job satisfaction between Malaysia
Faculty of Business Management, Universiti Teknologi MARA, Selangor,
Tropical Resources Institute, New Haven, Connecticut, USA
Purpose – One of the main issues that many organizations will face in the coming years is the
management of increasing diversity in the workforce. The purpose of this paper is to examine the
levels of individualism and collectivism of managers in two different cultural environments, that is,
Malaysia and Australia.
Design/methodology/approach – Data were collected by questionnaire from middle managers in a
total of 18 organisations in Malaysia and ten organisations in Australia. Individualism-collectivism
was measured using Singelis et al.’s 32-item scale. The items in the scale are designed to measure the
horizontal and vertical aspects of individualism-collectivism. The items were answered on seven-point
scale where 1 indicates strong disagreement and 7 indicates strong agreement. In addition, the
seven-item job satisfaction measure, which is part of the Survey of Organizations questionnaire
developed by the Institute for Social Research at the University of Michigan, was used.
Findings – The study reveals the existence of differences between Malaysian and Australian
managers on the level of vertical individualism, horizontal collectivism, and vertical collectivism. In
addition, the Australian managers appear to have a signiﬁcantly higher level of job satisfaction than
their counterpart in Malaysia.
Research limitations/implications – Overall, the ﬁndings of the present study suggest that there
have been signiﬁcant shifts in value classiﬁcations in Malaysia since Hofstede conducted his original
study. This ﬁnding underscores the fact that, although a nation’s work-related values and attitudes are
deep-seated preferences for certain end states; they are subject to change over the years as external
environmental changes shape a society. Therefore, researchers and practitioners should use caution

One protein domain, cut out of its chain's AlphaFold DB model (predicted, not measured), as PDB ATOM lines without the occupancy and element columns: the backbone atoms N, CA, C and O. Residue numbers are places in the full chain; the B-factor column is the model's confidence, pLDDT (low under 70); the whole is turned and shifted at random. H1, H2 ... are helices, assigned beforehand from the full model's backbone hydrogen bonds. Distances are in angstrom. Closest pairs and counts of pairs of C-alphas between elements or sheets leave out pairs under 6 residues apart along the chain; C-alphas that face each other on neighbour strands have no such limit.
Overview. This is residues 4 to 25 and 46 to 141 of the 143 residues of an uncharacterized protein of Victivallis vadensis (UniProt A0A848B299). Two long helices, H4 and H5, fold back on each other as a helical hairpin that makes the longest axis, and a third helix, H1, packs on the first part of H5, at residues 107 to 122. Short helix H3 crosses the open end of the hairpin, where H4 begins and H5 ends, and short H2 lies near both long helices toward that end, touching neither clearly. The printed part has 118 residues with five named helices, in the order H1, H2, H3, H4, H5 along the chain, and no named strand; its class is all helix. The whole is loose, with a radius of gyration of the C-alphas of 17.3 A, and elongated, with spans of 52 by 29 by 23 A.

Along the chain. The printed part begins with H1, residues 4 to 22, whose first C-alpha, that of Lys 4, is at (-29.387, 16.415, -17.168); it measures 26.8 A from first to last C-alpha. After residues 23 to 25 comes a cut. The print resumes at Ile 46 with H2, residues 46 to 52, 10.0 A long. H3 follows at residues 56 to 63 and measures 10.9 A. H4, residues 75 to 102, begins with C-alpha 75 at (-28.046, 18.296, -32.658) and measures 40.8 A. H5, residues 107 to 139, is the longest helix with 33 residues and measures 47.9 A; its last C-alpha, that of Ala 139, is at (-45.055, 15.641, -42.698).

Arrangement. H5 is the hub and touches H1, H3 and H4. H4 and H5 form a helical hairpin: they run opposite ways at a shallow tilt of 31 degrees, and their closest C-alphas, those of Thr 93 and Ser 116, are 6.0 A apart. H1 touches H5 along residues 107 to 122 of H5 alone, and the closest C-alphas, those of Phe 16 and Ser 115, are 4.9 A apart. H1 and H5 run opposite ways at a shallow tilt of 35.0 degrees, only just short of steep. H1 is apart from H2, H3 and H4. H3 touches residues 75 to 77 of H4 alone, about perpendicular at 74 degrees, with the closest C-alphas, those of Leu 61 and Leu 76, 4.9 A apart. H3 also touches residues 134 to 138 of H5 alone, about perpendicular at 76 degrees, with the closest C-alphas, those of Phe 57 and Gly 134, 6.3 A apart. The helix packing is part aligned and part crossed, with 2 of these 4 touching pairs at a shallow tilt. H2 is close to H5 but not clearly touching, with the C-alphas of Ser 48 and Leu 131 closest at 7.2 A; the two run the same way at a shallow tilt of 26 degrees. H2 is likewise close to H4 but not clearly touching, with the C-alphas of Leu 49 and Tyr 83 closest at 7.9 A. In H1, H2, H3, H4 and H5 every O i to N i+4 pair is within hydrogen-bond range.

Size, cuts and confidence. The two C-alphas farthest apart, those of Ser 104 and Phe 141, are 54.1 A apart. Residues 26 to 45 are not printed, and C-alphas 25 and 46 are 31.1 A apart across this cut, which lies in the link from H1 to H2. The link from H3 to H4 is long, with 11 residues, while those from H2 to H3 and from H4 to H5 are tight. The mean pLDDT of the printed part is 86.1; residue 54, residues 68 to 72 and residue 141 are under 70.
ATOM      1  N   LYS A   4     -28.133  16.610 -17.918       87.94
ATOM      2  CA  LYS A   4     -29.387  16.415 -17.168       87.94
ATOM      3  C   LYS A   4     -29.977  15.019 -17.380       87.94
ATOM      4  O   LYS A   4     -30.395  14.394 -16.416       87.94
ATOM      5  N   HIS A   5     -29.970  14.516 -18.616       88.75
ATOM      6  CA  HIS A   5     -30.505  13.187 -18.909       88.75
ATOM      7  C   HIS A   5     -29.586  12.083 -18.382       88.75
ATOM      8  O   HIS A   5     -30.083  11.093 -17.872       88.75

before attempting to use work-related values and attitudes to understand human behaviours in
Practical implications – The results of this study may be of interest and assistance to managers of
multinational and international organizations who need to manage in global contexts and, therefore,
need to understand cultural-driven differences in personal and interpersonal work-related conditions
between and across nations.
Originality/value – The results of this study provide empirical corroboration of the theoretical
perspectives of Singelis et al. on individualism-collectivism and horizontal and vertical dimensions of
individualism and collectivism respectively. In addition, they may be of interest and assistance to
managers of multinational and international organizations who need to manage in global contexts and,
therefore, need to understand cultural-driven differences in work attitudes of employees between and
across nations. Finally, the study’s ﬁndings contribute to a growing body of research that illustrates
the need to take a multidimensional approach to the study on individualism-collectivism.
Keywords Individual behaviour, Collectivism, Job satisfaction, Multinational companies, Malaysia,
Paper type Research paper
The current issue and full text archive of this journal is available at
International Journal of Educational
Vol. 24 No. 2, 2010
q Emerald Group Publishing Limited